As you may have noticed, veggie burritos are in heavy rotation on the Weekly Menu. They’re a long-time, mostly vegetarian fave, and we can crank them out on auto pilot. But as commenter Melissa from Michigan recently pointed out, northerners and various others not raised on Tex-Mex might need a little help with ideas and inspiration!
So, here’s a rough take on how we throw them together each week — add in more or less of each ingredient based on what you like and want to taste more of. (Note: While the kids will eat plain cheese quesadillas, our burritos are a tougher sell. We like them full of spinach and mushrooms and turned up high on the heat — not really their thing. Also, picky little Miss M. is anti-beans AND -avocado — can she really be mine? — so it’s generally a moms-only dinner. But we’re working on it.)
Spicy Veggie Burritos, a Shiny Brite Kitchen Fave
Saute chopped garlic and chopped chipotle chiles in adobo (go easy on the latter until you figure out what suits your taste, maybe a quarter to half of one pepper plus a little of the smoky sauce) in olive oil for a minute or two.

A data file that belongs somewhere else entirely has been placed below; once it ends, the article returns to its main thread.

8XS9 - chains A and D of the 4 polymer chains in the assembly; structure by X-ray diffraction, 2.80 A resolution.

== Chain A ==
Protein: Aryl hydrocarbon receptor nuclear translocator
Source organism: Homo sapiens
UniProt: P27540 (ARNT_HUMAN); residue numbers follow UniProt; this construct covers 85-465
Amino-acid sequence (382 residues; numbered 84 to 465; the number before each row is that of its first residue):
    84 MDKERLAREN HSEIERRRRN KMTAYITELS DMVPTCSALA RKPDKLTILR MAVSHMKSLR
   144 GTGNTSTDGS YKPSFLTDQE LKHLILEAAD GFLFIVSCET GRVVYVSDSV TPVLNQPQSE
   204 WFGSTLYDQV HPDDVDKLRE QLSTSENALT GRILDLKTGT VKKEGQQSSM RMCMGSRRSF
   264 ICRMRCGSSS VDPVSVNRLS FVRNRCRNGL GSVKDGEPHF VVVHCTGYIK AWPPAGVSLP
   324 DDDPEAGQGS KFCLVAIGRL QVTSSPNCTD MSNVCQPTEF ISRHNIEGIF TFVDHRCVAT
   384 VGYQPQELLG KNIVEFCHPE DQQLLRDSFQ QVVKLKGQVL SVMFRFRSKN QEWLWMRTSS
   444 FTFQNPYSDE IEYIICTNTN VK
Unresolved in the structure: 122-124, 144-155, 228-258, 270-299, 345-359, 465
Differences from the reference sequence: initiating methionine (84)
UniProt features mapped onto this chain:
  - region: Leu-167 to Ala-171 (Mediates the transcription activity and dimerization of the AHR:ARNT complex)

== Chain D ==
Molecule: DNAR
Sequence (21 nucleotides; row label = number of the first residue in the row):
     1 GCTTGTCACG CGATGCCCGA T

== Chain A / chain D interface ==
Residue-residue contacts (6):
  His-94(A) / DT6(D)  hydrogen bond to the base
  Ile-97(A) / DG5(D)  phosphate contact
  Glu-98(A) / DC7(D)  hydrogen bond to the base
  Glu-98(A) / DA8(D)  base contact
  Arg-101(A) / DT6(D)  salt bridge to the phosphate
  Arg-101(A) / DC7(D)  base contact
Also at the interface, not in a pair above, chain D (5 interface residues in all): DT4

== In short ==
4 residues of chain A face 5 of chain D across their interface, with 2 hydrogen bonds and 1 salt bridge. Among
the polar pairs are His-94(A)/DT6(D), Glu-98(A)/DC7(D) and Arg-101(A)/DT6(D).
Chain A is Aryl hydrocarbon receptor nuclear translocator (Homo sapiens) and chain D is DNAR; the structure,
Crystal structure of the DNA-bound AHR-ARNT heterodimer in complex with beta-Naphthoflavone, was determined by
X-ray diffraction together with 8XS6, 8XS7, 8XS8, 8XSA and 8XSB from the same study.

Toss in some chopped red bell pepper and saute until tender; add in the chopped mushrooms of your choice (we use shiitake or cremini) and saute those, too.
Add one can (or most of it) rinsed black beans; we use Goya. Stir to combine everything. (If you have leftover grilled steak or chicken on hand, and are feeling in need of extra protein, you can add a little of that in, too.)
Add washed spinach and cook, stirring, until slightly wilted. Remove the pan from heat.
To assemble: Nuke flour tortillas wrapped in paper towels for a few secs to make them soft (we use Mission Whole Wheat Medium/Soft Taco size — there’s a little veggie overflow, but the Burrito size is HUGE. Trying to save a few carb calories where we can, but it’s a personal choice. If you want the burrito to fold up all nice and neat with no spill-age, you’ll need the big boys.)
Put a tortilla on each plate and spoon in the veggies; add grated cheddar or pepper jack cheese to taste. Fold in the ends first and then roll closed. Nuke again until cheese is completely melted; about a minute.
Top with a mix of any or all of the following: chopped tomatoes, diced fresh jalapeno, cilantro, avocado, scallions, salsa, sour cream spiked with a little of the adobo sauce from the chipotle chiles, and, of course, a few splashes of your favorite hot sauce.
And for two twists on the above, both of which we’ve tried and liked, try these, from Dinner: A Love Story and Smitten Kitchen: